Electric field on the surface of charged conducting sphere?

  • #1
just above the surface it's (kq/r^2) where r is the radius of the sphere and just below the surface it's zero, so is the electric field zero also exactly on the surface ? (as the q enclosed then will be zero since the flux is coming from the surface and not actually penetrating it)
and concerning the point charge, is the electric field also zero at the exact position of the point charge ?
 

Answers and Replies

  • #2
30
1
I think the answer to this question is hiding in another question:
How do you measure the the electric field on the surface?
How do you measure the electric field at the point of the chrage?

about the point charge i think that:
1. the formula (kq/r^2) is not corect when you get microscopicly close to the electron.
2. the notion - " the exact position of the point charge" is undefine.
 
  • #3
19
1
Mohamed, you must realise that you are learning physics in an idealised world - sometimes called a model. In the real world conductors aren't spherical (they're bumpy due to the atoms making them up) and point charges don't exist. These are mathematical fictions that avoid having to deal with the tremendous complexity of real life (TM).
You can easily see one problem of a point charge by taking your charged sphere, calculating the field at the centre and at 2r from the centre, and letting r go to zero. You end up with two different values (one infinite, one zero) for the field at the same point r=0. It took several centuries for the charge of the electron to be understood - you'll need to have faith and be patient when the models reach their limits and can't provide an answer.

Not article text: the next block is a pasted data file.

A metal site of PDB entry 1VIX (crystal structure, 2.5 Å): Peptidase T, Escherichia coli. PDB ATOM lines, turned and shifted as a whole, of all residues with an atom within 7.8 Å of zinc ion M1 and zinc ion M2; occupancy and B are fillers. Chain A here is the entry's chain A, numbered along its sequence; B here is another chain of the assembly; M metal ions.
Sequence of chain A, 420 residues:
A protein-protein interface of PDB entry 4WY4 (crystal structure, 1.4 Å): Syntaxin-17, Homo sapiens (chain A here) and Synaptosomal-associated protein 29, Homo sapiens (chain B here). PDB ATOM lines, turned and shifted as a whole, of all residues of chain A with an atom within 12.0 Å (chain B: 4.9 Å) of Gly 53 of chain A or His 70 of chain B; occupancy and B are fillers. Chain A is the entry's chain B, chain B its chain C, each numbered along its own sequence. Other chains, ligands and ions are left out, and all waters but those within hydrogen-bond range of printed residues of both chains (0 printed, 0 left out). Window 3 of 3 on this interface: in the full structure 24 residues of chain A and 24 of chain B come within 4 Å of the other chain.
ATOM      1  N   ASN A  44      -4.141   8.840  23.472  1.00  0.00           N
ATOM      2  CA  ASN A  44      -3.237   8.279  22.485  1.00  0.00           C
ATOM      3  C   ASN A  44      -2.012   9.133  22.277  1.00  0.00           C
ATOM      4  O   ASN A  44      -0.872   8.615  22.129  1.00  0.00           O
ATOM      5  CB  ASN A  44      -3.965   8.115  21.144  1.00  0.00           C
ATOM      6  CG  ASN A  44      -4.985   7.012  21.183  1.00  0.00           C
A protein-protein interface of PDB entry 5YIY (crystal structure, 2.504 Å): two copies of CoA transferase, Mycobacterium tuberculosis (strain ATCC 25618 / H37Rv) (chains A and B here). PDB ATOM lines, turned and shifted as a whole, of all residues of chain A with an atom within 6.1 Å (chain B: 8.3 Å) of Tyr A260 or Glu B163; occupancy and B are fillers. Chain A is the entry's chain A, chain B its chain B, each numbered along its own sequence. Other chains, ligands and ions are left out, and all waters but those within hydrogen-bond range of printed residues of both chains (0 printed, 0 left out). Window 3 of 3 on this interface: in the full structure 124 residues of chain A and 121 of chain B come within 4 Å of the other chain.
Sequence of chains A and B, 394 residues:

• #4
vanhees71
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The point is that a charged conducting surface in the stationary state carries a surface charge, and thus the elecric field's radial component makes a jump across the surface equalling the surface-charge density (charge per area) (modulo artificial factors if SI units are used). Inside the electric field is 0, outside along the surface it's ##\sigma/\epsilon_0=Q/(4 \pi \epsilon_0 R^2)##, where ##R## is the radius of the sphere, and ##\epsilon_0## is the artificial conversion factor due to the use of SI units.
 

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